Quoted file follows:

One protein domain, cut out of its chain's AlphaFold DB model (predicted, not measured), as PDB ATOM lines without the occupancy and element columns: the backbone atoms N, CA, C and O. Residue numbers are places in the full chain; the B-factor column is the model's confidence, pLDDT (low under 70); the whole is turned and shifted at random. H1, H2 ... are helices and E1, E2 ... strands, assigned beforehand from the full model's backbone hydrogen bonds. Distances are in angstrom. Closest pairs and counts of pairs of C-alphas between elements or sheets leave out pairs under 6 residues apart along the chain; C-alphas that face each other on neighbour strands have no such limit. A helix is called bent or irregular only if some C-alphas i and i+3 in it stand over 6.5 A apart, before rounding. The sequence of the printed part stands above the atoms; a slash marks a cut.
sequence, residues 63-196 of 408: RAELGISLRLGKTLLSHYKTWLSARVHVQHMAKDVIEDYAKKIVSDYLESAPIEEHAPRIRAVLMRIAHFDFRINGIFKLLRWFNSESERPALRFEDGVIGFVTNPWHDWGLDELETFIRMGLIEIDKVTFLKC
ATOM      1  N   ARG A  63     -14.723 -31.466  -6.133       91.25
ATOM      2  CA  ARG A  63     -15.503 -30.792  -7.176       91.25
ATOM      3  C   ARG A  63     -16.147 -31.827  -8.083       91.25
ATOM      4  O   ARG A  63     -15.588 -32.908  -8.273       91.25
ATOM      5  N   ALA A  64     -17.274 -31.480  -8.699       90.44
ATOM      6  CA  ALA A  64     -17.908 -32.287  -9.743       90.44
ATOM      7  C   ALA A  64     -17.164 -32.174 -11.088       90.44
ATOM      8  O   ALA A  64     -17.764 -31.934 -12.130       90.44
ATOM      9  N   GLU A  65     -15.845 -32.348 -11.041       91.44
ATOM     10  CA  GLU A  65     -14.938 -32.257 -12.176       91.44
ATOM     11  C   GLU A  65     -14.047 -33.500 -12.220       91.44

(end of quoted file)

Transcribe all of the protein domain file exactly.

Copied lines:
One protein domain, cut out of its chain's AlphaFold DB model (predicted, not measured), as PDB ATOM lines without the occupancy and element columns: the backbone atoms N, CA, C and O. Residue numbers are places in the full chain; the B-factor column is the model's confidence, pLDDT (low under 70); the whole is turned and shifted at random. H1, H2 ... are helices and E1, E2 ... strands, assigned beforehand from the full model's backbone hydrogen bonds. Distances are in angstrom. Closest pairs and counts of pairs of C-alphas between elements or sheets leave out pairs under 6 residues apart along the chain; C-alphas that face each other on neighbour strands have no such limit. A helix is called bent or irregular only if some C-alphas i and i+3 in it stand over 6.5 A apart, before rounding. The sequence of the printed part stands above the atoms; a slash marks a cut.
sequence, residues 63-196 of 408: RAELGISLRLGKTLLSHYKTWLSARVHVQHMAKDVIEDYAKKIVSDYLESAPIEEHAPRIRAVLMRIAHFDFRINGIFKLLRWFNSESERPALRFEDGVIGFVTNPWHDWGLDELETFIRMGLIEIDKVTFLKC
ATOM      1  N   ARG A  63     -14.723 -31.466  -6.133       91.25
ATOM      2  CA  ARG A  63     -15.503 -30.792  -7.176       91.25
ATOM      3  C   ARG A  63     -16.147 -31.827  -8.083       91.25
ATOM      4  O   ARG A  63     -15.588 -32.908  -8.273       91.25
ATOM      5  N   ALA A  64     -17.274 -31.480  -8.699       90.44
ATOM      6  CA  ALA A  64     -17.908 -32.287  -9.743       90.44
ATOM      7  C   ALA A  64     -17.164 -32.174 -11.088       90.44
ATOM      8  O   ALA A  64     -17.764 -31.934 -12.130       90.44
ATOM      9  N   GLU A  65     -15.845 -32.348 -11.041       91.44
ATOM     10  CA  GLU A  65     -14.938 -32.257 -12.176       91.44
ATOM     11  C   GLU A  65     -14.047 -33.500 -12.220       91.44